- 433  We Come to You, Our Father (tune: 151L Aurelia*)
- 434  We Have Received Christ Jesus  (tune: Westminster, Madison)
- 527  We in One Covenant Are Joined  (tune: 159A Worship*)
- 395  When Christian Shared Agape Meals  (tune:  Lovefeast)
- 438  With Hearts in Tune, with One Accord  (tune:  90A Eisenach*)
* in the Green Book
** in the Green Book, but in a different key than the MBW

There are probably as many recipes for lovefeast buns as there are Moravian congregations--easy to find these in a Google search.

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How can I arrange hymns for my group?
Of course the easiest solution is to have players who can read directly from the hymnal!  However, since most church groups include less experienced players, you will need to produce transposed parts for standard four-voice hymn settings.  This is of course easily done if you're using Finale or some similar music processing program, but for those of you who are still using good old manuscript paper, I offer the following quick and easy guide to writing out parts for the most common brass instruments:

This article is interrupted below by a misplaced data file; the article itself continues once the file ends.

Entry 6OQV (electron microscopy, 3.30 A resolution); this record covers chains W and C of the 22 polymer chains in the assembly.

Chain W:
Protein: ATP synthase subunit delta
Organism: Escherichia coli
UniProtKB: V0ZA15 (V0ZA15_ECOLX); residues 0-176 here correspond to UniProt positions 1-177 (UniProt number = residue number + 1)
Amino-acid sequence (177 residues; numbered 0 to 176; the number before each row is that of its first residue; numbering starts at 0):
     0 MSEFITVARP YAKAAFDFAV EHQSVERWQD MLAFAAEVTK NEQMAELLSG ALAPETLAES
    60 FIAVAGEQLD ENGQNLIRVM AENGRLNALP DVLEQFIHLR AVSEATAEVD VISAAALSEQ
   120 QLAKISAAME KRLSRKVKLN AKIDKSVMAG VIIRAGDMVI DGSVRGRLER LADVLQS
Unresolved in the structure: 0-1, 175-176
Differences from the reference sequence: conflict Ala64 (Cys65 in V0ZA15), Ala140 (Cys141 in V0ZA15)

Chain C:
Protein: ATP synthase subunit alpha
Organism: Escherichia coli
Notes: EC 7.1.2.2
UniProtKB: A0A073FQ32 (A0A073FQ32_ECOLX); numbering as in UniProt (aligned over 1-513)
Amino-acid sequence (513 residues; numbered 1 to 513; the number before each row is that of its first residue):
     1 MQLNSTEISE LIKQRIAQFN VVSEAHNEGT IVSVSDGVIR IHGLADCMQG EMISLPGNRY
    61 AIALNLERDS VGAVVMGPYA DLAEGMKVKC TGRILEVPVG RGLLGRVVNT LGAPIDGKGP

soprano trombone or trumpet:  These instruments will work well on the soprano and alto parts of most Protestant hymns.  Experienced trumpet players will be perfectly happy in C (concert key), reading directly from the hymnal or a part copied directly from the hymnal.  However, the majority of players will probably need a B-flat part.  To do this, you need to do two things:  1) Change the key signature on the transposed part: add two sharps or subtract two flats.  So a hymn in the key of D Major (two sharps) will be presented in E Major (four sharps), B-flat Major (two flats) becomes C Major (no flats or sharps), etc.  2) Write the entire line a whole step higher.  Be aware that accidentals may change.  So, for example, an E-natural in the key of B-flat Major will become an F-sharp in the transposed part.